Martial Daum Words: The Incredible 1992 Masterpiece Drama

Thirty years ago, only a dramatic finale decided the fight for the German championship.

Martial Daum Words: The Incredible 1992 Masterpiece Drama

Thirty years ago, only a dramatic finale decided the fight for the German championship. With a goal from Guido Buchwald shortly before the end, VfB Stuttgart celebrates winning the title - while sad Dortmund and Frankfurters look back in horror at a gripping finish.

The whole drama for Dortmund and Frankfurt began much earlier than on that legendary and fabled May 16, 1992. The 38th and last matchday of the 1991/92 Bundesliga season was just the furious merciless finale of a chain of unfortunate circumstances that in the end made VfB Stuttgart champions.

For BVB, April 25th, almost three weeks before the final end of the season, was the sticking point of the season. At that time, referee Manfred Harder from Lüneburg denied a headed goal by BVB professional Michael Schulz when the score was 1:1. In the end, VfB Stuttgart won the game 4:2 - and could dream of the championship again.

"It's the absolute final!" Said VfB keeper Eike Immel before the game - and invited almost 100 friends from Dortmund to the game. In his recently published biography, Immel remembers: "We put them up in hotels. I was sure that we would win, and that's how it happened. After the game we went to the restaurant with all the guests. I had a purple Versace Suit, underneath a purple T-shirt, I felt like the king of Swabia. They were BVB fans - and I had won. A fantastic evening!" And the very important cornerstone for winning the title three weeks later.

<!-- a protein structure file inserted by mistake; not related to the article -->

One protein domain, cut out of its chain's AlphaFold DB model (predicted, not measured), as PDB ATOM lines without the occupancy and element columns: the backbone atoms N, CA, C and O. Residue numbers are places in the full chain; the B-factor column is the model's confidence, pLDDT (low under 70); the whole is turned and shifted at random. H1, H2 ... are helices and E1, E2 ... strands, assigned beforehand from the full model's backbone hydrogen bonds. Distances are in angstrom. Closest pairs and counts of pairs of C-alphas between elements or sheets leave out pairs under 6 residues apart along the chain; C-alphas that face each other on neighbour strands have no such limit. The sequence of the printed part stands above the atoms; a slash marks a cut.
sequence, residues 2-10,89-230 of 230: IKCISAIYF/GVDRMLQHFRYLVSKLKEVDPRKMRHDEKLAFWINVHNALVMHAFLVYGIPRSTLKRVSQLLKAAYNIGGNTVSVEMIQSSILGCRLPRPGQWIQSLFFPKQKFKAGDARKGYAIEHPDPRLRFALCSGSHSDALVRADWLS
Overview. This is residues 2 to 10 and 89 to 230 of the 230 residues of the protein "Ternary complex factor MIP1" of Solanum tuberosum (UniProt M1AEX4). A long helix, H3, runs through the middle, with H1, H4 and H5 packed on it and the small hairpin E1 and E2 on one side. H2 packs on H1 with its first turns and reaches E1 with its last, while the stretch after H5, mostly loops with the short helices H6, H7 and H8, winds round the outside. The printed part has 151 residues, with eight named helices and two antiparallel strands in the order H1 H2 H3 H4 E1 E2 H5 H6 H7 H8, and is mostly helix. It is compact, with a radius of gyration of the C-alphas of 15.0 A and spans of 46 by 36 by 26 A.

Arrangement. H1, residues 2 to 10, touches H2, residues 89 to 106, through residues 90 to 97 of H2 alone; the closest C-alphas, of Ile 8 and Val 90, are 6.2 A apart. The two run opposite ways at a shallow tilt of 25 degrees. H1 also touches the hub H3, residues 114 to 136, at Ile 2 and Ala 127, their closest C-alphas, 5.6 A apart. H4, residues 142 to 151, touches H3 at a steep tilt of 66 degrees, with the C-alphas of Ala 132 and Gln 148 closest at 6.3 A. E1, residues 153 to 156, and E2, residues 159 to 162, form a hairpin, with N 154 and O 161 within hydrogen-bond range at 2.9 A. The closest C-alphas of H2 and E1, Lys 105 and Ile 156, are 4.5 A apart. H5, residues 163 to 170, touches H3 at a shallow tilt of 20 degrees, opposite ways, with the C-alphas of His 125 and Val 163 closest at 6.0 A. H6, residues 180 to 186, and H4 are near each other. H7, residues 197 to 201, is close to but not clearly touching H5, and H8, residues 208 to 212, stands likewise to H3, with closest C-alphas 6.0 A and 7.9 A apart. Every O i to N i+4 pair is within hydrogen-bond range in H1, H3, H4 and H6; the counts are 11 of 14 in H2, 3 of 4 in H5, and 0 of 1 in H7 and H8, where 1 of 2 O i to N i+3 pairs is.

Eintracht from Frankfurt ruined the championship at home against SV Werder Bremen a week before the final in Rostock. The Hanseatic League had won the European Cup in Lisbon three days earlier - and since then they have "thrown one party after the other", as Uli Borowka recalls in his book "Volle Pulle". He himself called out to his "specialist" Andreas Möller right before the game: "Hey Andy, relax, today you'll win anyway. We won't stop you anyway..." But then the Frankfurt team made a mistake: they stepped on the Bremer, "as if they had been promised a bonus for every bruise. After Dietmar Roth's third hard tackle, things got too colorful for us." In the end, the Frankfurt team saved a point against the bitterly fighting Werder team - and as reigning table leaders on the last matchday in Rostock, in the almost flooded, i.e. relegated Hansa-Kogge, could have made everything clear with a win. That's the theory. But things turned out differently. Dramatically different.

It was a crazy team of wild characters that Eintracht Frankfurt brought to the pitch this season under the guidance of their head coach Dragoslav Stepanovic. Names like Uli Stein, Manfred Binz, Dietmar Roth, Uwe Bein, Ralf Falkenmayer, Heinz Gründerel, Andreas Möller, Ralf Weber, Lothar Sippel and Anthony Yeboah still ring in the ears of football fans today. And although various sources of conflict smoldered within this heap of alpha animals, on May 16, 1992, they pulled themselves together again. Even a lead by Rostock didn't faze the team. After Axel Kruse equalized, it was only a matter of time before Eintracht took the lead. And then came the legendary 76th minute.